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Benitec Says New Funds Needed in 2010 to Keep Operations Going

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By Doug Macron

Australian expressed RNAi firm Benitec last week said that it will need to raise funding in 2010 in order to keep its operations going after a stock placement this summer generated less capital than expected.

Meanwhile, the company, which made the disclosure in its annual report, tried to assuage investor concerns over an ongoing re-examination of its core US patent, stating that its continued efforts to defend the intellectual property's validity reflect its confidence in a successful outcome of the proceedings.

"The global financial crisis hit hardest in late 2008," Benitec Chairman Peter Francis wrote in the annual report, released last week. "This resulted in further delays in the planned capital raising and the need to dramatically reduce costs, including the closure of the head office," as well as the termination of various staffers. As of June 30, 2009, Benitec had two employees, down from five at the same time the year before.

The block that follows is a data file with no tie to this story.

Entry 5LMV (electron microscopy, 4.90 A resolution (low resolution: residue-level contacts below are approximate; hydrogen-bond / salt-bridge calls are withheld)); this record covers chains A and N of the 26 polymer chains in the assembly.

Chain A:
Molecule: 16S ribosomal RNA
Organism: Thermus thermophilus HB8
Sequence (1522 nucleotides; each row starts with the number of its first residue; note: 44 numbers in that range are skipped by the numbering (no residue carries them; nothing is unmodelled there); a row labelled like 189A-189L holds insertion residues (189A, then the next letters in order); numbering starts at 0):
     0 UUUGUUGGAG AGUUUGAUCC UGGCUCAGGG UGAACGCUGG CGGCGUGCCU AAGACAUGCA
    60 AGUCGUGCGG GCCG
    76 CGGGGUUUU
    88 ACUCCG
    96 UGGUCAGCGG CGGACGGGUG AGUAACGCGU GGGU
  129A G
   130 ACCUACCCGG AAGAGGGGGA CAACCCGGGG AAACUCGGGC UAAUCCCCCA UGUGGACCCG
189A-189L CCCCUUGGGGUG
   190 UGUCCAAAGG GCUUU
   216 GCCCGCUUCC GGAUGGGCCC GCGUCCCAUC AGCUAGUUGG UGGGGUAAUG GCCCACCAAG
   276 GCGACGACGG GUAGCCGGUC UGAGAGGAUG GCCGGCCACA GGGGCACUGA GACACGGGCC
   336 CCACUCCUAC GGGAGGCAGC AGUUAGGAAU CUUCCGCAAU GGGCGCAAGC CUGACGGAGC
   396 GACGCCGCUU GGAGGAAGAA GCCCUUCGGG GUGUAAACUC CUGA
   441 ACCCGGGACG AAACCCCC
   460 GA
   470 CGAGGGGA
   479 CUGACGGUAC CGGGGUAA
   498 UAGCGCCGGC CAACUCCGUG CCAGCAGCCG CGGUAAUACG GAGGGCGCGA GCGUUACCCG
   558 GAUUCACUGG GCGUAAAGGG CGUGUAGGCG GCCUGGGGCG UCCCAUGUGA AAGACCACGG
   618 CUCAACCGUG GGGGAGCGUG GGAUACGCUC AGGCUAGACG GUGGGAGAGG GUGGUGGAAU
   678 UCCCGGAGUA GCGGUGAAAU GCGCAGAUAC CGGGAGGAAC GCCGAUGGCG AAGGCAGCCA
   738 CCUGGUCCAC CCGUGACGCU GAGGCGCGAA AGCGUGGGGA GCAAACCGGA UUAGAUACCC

In May 2008, Benitec, long struggling under a cash crunch, announced that it would try to raise roughly A$5.1 million ($4.7 million) through a non-renounceable rights issue. Specifically, the company hoped to sell shares at A$0.10 apiece, and offer a free option for every 5.7 shares held by its investors.

That same month, the company said that it had decided to suspend the offering after determining that interest in the transaction was being hampered by a series of IP-licensing agreements with Australia's Commonwealth Scientific and Industrial Research Organization that were in need of revision. The arrangements were previously amended in 2006 (see RNAi News, 9/14/2006).

After raising A$1 million through a share placement with its major shareholder, Benitec this year reactivated the rights issue, but only pulled in A$1.4 million after it was forced to lower the price per share to A$0.03. In the annual report, Francis blamed the shortfall on scientific delays and the "global economic crisis, although we recognize that many shareholders are concerned about dilution."